And here's something that impressed us no end... Automated wine tasting machines. There were various ones, loaded with different bottles of wine. You'd buy a "wine card" from another machine (insert credit card and load with however much money you plan to drink)...then you'd put a glass under the spigot of choice, insert wine card, and choose "taste," "half glass," or "full glass." How nifty is that?

After a bit of roaming around, we had a luxurious gourmet lunch at Julia's Kitchen, the restaurant named in honor of THE Julia...Julia Child, of course.

I simply could not get over the feeling that I had stumbled onto the judge's table in an episode of Top Chef. The food was so elegant and tasty, not to mention far more fancy than what we usually eat. I kept expecting Padma and Chef Tom to appear.

I started with an appetizer of grilled scallops in a citrus/fennel sauce. They were swoonably delicious.

Oh --and all this gorgeous food gave me the opportunity to use my new camera AND try out the "food" setting. I know -- a camera with a FOOD setting? I shamelessly photographed everyone's meal. Here's Diane's pumpkin ravioli.

And Eric's bouillabase. Look! There's some sort of foam on top! Remember Marcel from Top Chef and how he'd put foam on everything? We were thrilled with the foam.

My appetizer was followed by an ahi tuna salad in some special dressing devised by Julia herself (when she was alive, of course). It was fabulous. Those are brioche croutons, by the way. Not just ordinary stale bread croutons.

After all of those well-cleaned plates were cleared away, the waitress brought pre-dessert. Yep, mini dessert to be served before dessert. Who knew? This was some sort of raspberry champagne gelatin thingie over a very creamy custard. I was so startled by the concept of pre-dessert that I missed the official description. But it was yummy, especially the tart winey jello eaten along with the creamy stuff.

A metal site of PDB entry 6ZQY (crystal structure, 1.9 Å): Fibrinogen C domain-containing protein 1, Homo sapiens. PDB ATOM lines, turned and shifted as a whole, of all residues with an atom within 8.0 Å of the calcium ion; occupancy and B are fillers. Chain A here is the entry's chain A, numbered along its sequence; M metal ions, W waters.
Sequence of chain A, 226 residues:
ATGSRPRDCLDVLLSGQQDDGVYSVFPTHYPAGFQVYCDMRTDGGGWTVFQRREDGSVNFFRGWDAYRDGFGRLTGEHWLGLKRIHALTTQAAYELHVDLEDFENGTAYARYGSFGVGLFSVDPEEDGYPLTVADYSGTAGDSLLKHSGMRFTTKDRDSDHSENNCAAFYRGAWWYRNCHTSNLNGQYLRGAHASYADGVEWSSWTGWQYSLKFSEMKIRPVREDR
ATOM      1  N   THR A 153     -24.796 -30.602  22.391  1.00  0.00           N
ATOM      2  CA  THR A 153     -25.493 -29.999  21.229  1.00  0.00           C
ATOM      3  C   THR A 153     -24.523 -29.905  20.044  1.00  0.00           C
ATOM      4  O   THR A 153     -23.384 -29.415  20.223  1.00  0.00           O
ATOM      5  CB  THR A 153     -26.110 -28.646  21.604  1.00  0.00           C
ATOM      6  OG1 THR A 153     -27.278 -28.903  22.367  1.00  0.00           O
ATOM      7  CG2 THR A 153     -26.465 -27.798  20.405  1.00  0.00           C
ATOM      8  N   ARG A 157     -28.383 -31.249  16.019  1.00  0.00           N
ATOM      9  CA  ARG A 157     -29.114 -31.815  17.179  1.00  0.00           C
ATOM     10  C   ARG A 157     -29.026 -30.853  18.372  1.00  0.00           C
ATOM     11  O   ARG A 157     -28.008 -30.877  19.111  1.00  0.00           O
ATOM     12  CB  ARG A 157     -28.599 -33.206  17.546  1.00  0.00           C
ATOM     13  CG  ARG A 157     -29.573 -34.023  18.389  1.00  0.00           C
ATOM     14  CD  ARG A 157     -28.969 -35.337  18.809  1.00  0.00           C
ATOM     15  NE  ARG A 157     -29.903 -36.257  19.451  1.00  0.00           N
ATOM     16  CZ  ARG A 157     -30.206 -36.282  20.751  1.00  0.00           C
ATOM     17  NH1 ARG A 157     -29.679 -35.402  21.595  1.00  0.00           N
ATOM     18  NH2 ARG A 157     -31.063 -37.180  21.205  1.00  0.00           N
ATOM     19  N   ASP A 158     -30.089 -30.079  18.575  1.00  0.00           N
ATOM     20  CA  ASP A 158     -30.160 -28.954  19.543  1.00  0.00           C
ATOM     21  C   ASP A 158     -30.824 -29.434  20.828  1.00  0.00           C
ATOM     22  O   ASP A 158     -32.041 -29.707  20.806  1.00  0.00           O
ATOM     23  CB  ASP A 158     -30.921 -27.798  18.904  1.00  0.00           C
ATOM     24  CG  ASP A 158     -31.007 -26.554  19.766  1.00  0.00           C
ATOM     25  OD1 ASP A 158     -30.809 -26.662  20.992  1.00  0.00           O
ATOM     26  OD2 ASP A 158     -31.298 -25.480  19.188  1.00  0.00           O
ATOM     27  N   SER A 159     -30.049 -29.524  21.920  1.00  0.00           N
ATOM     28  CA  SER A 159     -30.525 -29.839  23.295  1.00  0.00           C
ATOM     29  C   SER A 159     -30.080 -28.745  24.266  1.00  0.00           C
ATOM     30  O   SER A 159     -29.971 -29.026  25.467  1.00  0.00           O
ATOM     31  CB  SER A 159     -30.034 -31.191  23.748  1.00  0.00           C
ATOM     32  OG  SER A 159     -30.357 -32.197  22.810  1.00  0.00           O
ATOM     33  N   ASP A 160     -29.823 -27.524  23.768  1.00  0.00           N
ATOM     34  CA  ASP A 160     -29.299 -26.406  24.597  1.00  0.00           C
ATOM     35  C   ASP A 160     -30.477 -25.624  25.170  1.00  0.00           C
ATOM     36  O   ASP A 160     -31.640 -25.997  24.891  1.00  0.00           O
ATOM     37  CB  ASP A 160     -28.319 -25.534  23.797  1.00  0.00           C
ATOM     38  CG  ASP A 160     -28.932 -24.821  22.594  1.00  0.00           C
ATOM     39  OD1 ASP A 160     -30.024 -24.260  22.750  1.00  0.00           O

And the grand finale was the dessert, which I ONLY ordered in the spirit of doing research for my Twelve by Twelve challenge group, which has "chocolate" as its upcoming theme. Dedicated, aren't I? This was called "Rocky Road Redoux" -- and quite the presentation it made.

That little triangle in the upper left corner was a coating of unsweetened cocoa powder (which made a perfect zen garden for making shapes with a fork)...then a tall shot class full of fancy malted milk, then a square of a chocolate mousse-rocky road substance that was downright heavenly, topped by a crunchy dark chocolate brittle... then a little neat pile of chocolate nibs surrounded by dots of chocolate and malted foam (more foam!!), then a little round of dense foam topped with a perfect walnut half.

Oh my.

Here we all are, looking happy and well fed and ready for naps.

Our friends leave tomorrow bright and early (to fly back to Maine, which is reporting a temperature of minus 14 degrees) so we will be heading back to life as usual. We will miss them sorely and look forward to our next visit.

Tuesday, January 01, 2008

Happy 2008

We are seeing in the new year with a visit with our dear friends Diane, Eric and Abby from Maine. They arrived on Sunday evening, and we have been talking and laughing and eating and having a grand time ever since.

To get ourselves out of the house, we ventured out to the dog park yesterday afternoon.

Gemma had a grand time -- it's her favorite place. And Caroline and Abby had fun, too.

Gemma made a new friend, who was happy hand over his tennis ball if only you'd throw it for him.

Later, we feasted on cold cracked dungeness crab, warm sourdough bread, and champagne. Delish.

The girls were happy with their sparkling cider.

We all struggled to stay awake until midnight to watch the ball drop, give each other New Year's hugs and kisses, and then we headed to bed.

More fun visiting ahead... meanwhile, may all of you have a new year filled with friends, family, love, and laughter.